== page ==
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Introducing the abstract factory pattern: defining an abstract web page element factory - PHP

You have probably used the factory design pattern before. An abstract factory pattern helps you make sure you're creating the correct objects for your application according to the context. This article, the first one in a three-part series, gives you a taste of what you can do with the abstract factory pattern. As always, it includes plenty of examples.

TABLE OF CONTENTS:
  1. The Basics of Abstract Factory Classes in PHP 5
  2. Introducing the abstract factory pattern: defining an abstract web page element factory
  3. Creating small and large DIV objects
  4. Seeing the abstract factory pattern in action
By: Alejandro Gervasio
Rating: starstarstarstarstar / 8
January 24, 2007

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In consonance with the concepts that you just read in the introduction, first I'm going to define an abstract factory class aimed at creating generic web page elements. As you'll see shortly, this class will define what web page objects will be created by two concrete factories, in this way implementing the schema required by the factory pattern.

Having explained the purpose of defining this abstract factory class  for creating web page objects, here is its signature:

// define abstract 'WebPageElementFactory' class
abstract class AbstractWebPageElementFactory{
   abstract public function createWhiteDivElement();
   abstract public function createBlackDivElement();
}

As you can see, the abstract factory class defines clearly what type of objects must be created by two additional concrete factories. In this case, these two non-abstract classes will be tasked with spawning two specific kind of objects: white and black DIV elements respectively.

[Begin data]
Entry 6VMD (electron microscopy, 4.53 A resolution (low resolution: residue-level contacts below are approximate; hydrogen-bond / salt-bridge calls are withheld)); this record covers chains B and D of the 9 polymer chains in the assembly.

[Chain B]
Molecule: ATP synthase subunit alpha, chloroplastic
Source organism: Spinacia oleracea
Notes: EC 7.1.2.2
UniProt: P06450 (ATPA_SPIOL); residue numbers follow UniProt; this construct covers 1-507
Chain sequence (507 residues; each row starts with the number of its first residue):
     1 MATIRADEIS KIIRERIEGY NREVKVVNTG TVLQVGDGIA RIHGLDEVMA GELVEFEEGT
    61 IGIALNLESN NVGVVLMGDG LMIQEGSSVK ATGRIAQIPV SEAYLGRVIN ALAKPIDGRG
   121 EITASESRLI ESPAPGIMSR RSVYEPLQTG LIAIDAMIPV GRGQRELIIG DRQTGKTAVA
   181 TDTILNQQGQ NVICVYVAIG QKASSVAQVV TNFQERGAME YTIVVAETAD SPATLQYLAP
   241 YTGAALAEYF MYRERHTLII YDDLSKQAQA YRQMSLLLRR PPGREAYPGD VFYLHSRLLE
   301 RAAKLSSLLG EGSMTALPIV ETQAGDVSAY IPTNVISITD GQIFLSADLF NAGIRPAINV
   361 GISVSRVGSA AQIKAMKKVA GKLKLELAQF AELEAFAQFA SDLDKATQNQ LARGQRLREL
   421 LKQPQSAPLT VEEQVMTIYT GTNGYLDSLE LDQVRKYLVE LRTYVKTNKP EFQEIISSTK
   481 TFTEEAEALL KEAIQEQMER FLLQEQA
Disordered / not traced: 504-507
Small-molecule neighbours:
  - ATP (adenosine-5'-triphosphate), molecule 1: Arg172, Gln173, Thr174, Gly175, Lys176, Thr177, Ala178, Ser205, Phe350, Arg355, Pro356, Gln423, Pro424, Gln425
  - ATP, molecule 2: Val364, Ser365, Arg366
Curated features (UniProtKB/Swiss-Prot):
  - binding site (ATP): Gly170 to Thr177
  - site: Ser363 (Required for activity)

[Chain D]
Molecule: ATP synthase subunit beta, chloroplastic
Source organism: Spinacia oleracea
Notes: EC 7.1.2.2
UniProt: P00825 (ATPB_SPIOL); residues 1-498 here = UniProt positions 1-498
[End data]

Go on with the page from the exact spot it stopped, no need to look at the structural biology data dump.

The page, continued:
However, the signature for the above abstract class does not say much about how to implement the abstract factory pattern. Therefore. let me go one step further and derive two subclasses from the abstract one. these will offer a concrete implementation for creating different types of DIV elements.

Having said that, the respective definitions for these two new subclasses are as follows:

// define concrete 'SmallDivElementFactory' class
class SmallDivElementFactory extends AbstractWebPageElementFactory{
   private $content='small';
   public function createWhiteDivElement(){
    return new SmallWhiteDivElement;
   }
   public function createBlackDivElement(){
     return new SmallBlackDivElement;
   }
}
// define concrete 'LargeDivElementFactory' class
class LargeDivElementFactory extends AbstractWebPageElementFactory{
   private $context='large';
   public function createWhiteDivElement(){
     return new LargeWhiteDivElement;
   }
   public function createBlackDivElement(){
     return new LargeBlackDivElement;
   }
}

You'll definitely agree with me that things are getting really interesting! Please, notice how the two previous concrete factory classes first define the respective contexts where they're going to work, that is "small" and "large," and then return to client code the correct DIV objects.

In the first case, the factory class insures that either a black or white DIV object will be always created in the "small" context, while in the second case, objects will be spawned in the "large" environment. Now, are you starting to grasp the logic behind the abstract factory pattern? I hope you are!

Okay, at this point I have shown you how the abstract factory looks, as well as how the respective concrete factories were defined. Therefore I think it's time to move forward and proceed to create the group of classes that are tasked with generating black and white DIV objects according to the respective contexts.

Do you want to see how these factory classes will be defined? All right, jump into the following section and keep reading. I'll be there, waiting for you.



 
 
>>> More PHP Articles          >>> More By Alejandro Gervasio
 

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